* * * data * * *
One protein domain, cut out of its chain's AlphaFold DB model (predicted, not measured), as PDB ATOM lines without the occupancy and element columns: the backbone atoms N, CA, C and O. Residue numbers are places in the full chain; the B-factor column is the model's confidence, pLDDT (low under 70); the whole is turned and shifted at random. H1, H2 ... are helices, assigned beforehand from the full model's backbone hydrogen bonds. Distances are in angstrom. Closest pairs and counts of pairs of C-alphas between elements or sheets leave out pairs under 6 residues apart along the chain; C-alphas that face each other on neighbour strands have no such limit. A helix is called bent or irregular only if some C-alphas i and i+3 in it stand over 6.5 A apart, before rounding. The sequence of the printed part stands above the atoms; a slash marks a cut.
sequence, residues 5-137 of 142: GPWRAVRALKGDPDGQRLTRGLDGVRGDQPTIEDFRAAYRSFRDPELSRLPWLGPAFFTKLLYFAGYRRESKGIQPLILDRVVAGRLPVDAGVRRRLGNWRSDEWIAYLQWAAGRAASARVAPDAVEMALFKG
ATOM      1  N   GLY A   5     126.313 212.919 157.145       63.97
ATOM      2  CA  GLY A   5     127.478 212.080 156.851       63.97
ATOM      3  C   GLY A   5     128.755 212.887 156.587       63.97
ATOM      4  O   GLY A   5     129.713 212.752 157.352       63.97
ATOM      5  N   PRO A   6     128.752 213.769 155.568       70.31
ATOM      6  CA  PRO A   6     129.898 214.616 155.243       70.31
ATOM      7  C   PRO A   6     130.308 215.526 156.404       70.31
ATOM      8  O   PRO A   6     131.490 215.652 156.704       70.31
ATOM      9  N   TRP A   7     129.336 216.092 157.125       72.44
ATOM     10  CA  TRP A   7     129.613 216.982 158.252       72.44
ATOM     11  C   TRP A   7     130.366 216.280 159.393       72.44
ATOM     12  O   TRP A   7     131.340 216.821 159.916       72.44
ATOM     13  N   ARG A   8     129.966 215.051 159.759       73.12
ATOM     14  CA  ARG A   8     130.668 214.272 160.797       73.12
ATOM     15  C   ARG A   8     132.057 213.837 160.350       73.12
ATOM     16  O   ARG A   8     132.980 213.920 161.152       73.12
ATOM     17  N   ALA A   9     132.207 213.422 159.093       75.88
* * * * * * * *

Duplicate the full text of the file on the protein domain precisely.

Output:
One protein domain, cut out of its chain's AlphaFold DB model (predicted, not measured), as PDB ATOM lines without the occupancy and element columns: the backbone atoms N, CA, C and O. Residue numbers are places in the full chain; the B-factor column is the model's confidence, pLDDT (low under 70); the whole is turned and shifted at random. H1, H2 ... are helices, assigned beforehand from the full model's backbone hydrogen bonds. Distances are in angstrom. Closest pairs and counts of pairs of C-alphas between elements or sheets leave out pairs under 6 residues apart along the chain; C-alphas that face each other on neighbour strands have no such limit. A helix is called bent or irregular only if some C-alphas i and i+3 in it stand over 6.5 A apart, before rounding. The sequence of the printed part stands above the atoms; a slash marks a cut.
sequence, residues 5-137 of 142: GPWRAVRALKGDPDGQRLTRGLDGVRGDQPTIEDFRAAYRSFRDPELSRLPWLGPAFFTKLLYFAGYRRESKGIQPLILDRVVAGRLPVDAGVRRRLGNWRSDEWIAYLQWAAGRAASARVAPDAVEMALFKG
ATOM      1  N   GLY A   5     126.313 212.919 157.145       63.97
ATOM      2  CA  GLY A   5     127.478 212.080 156.851       63.97
ATOM      3  C   GLY A   5     128.755 212.887 156.587       63.97
ATOM      4  O   GLY A   5     129.713 212.752 157.352       63.97
ATOM      5  N   PRO A   6     128.752 213.769 155.568       70.31
ATOM      6  CA  PRO A   6     129.898 214.616 155.243       70.31
ATOM      7  C   PRO A   6     130.308 215.526 156.404       70.31
ATOM      8  O   PRO A   6     131.490 215.652 156.704       70.31
ATOM      9  N   TRP A   7     129.336 216.092 157.125       72.44
ATOM     10  CA  TRP A   7     129.613 216.982 158.252       72.44
ATOM     11  C   TRP A   7     130.366 216.280 159.393       72.44
ATOM     12  O   TRP A   7     131.340 216.821 159.916       72.44
ATOM     13  N   ARG A   8     129.966 215.051 159.759       73.12
ATOM     14  CA  ARG A   8     130.668 214.272 160.797       73.12
ATOM     15  C   ARG A   8     132.057 213.837 160.350       73.12
ATOM     16  O   ARG A   8     132.980 213.920 161.152       73.12
ATOM     17  N   ALA A   9     132.207 213.422 159.093       75.88